19. Type of speaking tasks It is important to provide the students with a variety of speaking activities because: • A variety of speaking activities will enable students to cope with different situations in reality. • Variety helps keep motivation high. • Variety may suit students of different learning styles.

  20. Some types of speaking activities • Information-gap activities • Dialogues and role-plays • Activities using pictures • Problem-solving activities • Other speaking activities

  21. Information-gap activities Activity A

  22. Activity B

  23. Directions: Ask your partner what is in his/her picture. Fore example: Student A: What’s in your picture? Student B: There is __________. What’s in your picture? Student A: There is __________.

  24. Dialogues and role-plays Two problems with most dialogues in textbooks: • Not authentic or natural • The way most dialogues are taught.

  25. Example 1:Playing the roles in a dialogueStep 1. Practise the dialogue in pairs A: What time is it? B: It’s 3:00. Why? A: Oh, I need to go to the store! Do you want to come? B: OK. Just a minute. I need to finish this first.

  26. Step 2.Ask students to perform the dialogue in pairs in front of the whole class, speaking in different moods such as happy, irritated, bored, or in different role relationships such as parent and a child, husband and wife, two friends, etc. The students may paraphrase the underlined parts: • “go to the post office”, “go to the bank”, etc. instead of “go to the store”. • “find my jacket/shoes”, etc. instead of “finish this first”.

  27. Example 2: Using cue cards Card A You are talking to a new classmate. Begin the conversation with a greeting. 1. Greet your partner. 2. Ask your partner which school he/she went to before. 3. Ask your partner if he/she lives near the school. 4. Suggest you go shopping together after school.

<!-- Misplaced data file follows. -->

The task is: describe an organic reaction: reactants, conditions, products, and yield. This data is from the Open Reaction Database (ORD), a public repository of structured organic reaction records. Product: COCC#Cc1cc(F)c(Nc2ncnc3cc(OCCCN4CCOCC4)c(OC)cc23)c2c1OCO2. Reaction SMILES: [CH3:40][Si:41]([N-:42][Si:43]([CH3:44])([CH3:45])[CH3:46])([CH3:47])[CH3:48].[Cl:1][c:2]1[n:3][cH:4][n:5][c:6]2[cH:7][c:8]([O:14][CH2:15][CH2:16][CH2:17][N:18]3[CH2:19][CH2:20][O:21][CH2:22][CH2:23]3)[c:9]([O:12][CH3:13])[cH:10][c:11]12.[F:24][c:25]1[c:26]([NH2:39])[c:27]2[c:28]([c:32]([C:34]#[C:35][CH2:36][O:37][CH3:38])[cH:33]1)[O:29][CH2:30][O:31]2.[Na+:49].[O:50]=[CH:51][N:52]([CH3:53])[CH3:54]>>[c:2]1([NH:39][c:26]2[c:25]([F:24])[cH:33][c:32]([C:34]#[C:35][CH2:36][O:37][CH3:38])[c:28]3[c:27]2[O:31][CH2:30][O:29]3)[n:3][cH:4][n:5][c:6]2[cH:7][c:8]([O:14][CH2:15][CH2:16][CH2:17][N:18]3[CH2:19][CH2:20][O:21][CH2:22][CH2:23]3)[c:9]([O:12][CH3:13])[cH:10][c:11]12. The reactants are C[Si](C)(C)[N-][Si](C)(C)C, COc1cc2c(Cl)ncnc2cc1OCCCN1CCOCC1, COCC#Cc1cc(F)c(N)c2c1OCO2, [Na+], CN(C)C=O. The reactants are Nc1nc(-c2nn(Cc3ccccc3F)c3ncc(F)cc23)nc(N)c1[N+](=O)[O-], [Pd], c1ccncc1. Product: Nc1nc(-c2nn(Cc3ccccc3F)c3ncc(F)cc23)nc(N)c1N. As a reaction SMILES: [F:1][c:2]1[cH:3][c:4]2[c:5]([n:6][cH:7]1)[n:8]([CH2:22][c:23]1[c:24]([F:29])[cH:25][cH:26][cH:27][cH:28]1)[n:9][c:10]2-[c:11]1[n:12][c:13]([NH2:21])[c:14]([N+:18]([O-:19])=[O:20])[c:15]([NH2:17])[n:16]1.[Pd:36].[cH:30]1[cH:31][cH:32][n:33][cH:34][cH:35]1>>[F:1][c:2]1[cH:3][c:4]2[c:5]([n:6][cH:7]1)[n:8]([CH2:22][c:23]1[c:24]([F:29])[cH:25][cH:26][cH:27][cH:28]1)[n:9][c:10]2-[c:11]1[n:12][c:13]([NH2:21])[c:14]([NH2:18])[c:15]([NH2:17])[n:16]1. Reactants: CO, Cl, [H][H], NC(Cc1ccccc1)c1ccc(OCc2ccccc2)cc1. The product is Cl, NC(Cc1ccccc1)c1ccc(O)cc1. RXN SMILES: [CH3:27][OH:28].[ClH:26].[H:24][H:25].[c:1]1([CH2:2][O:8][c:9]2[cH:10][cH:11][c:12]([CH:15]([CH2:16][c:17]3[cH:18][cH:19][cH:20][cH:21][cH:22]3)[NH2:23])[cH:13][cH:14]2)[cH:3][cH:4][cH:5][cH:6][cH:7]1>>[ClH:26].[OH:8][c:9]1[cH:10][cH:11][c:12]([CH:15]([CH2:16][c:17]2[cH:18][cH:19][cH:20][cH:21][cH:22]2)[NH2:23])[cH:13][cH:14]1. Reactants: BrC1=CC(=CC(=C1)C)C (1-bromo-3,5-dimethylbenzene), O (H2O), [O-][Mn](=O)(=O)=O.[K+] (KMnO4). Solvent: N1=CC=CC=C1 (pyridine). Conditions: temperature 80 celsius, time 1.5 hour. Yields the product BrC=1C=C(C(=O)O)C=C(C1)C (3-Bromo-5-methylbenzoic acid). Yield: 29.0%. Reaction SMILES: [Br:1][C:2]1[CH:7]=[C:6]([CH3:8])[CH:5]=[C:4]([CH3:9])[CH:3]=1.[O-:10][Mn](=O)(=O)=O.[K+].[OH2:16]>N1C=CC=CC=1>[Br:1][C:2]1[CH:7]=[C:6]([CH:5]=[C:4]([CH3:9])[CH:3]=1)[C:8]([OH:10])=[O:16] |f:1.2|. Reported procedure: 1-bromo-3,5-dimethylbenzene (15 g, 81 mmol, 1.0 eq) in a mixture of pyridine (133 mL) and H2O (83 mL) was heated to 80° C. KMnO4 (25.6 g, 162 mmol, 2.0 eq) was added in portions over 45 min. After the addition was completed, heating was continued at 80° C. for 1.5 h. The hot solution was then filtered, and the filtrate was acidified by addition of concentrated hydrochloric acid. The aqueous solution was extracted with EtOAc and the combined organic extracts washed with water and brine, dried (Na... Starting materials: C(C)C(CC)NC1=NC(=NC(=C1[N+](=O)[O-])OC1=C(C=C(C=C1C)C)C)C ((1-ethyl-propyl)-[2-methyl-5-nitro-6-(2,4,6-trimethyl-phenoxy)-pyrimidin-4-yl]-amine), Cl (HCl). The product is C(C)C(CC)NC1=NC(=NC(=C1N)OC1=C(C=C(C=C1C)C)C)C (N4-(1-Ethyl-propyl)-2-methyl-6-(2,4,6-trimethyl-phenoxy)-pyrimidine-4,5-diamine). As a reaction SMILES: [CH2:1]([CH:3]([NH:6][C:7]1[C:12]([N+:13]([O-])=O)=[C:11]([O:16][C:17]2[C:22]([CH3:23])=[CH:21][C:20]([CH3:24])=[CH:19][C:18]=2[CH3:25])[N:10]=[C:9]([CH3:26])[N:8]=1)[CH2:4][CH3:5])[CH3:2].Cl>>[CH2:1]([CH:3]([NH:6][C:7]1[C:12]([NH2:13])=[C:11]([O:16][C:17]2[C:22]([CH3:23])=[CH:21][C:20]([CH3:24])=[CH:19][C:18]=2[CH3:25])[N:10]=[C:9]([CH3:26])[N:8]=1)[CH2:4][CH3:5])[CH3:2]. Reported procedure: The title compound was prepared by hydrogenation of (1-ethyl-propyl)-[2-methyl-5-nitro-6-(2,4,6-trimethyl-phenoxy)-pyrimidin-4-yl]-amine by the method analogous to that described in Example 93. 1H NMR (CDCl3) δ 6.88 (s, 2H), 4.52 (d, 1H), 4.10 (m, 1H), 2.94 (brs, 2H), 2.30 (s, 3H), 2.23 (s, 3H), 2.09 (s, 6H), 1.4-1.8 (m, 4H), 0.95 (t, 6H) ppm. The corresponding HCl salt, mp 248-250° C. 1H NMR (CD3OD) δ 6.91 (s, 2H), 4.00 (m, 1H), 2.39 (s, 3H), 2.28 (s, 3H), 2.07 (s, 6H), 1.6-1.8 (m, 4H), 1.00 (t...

28. Card B You are a new student at this school. One of your classmates greets you. 1. Greet your partner back. 2. Answer the question. 3. Answer the question. 4. Respond to the suggestion.

  29. Then students should be ready to move quickly into less controlled types of role plays, where only the situation and the relationship between the two speakers are specified: Card A You and your friend are going out to eat lunch. You need to decide where to go. You would like to try something different because you’re tired of the same food. You make a suggestion.

  30. Card B You and your friend are going out to eat lunch. You need to decide where to go. You would like to go to the place where you always go, because you like the food. You don’t agree with your friend’s suggestion.

  31. Factors that affect the success of role-plays • Teacher’s enthusiasm; • Careful instructions; • Clear situation and roles; • Making sure that the students have the language they will need to carry out the role-play.

  32. About Instructions • ICQ (information checking questions) • CCQ (concept checking questions)

  33. Group roles and duties • Task manager: to keep the group “on task”; to ensure the task gets done within the time allowed • Harmonizer to ensure that everyone’s voice is heard to find things in common\reconcile seemingly\opposing ideas • Secretary • to take down notes • Report to act as spokesperson and present the task outcomes to the whole group

  34. Activities using pictures • In groups of 3 or 4:

  35. In pairs

  36. In groups of 5:

  37. Information sheets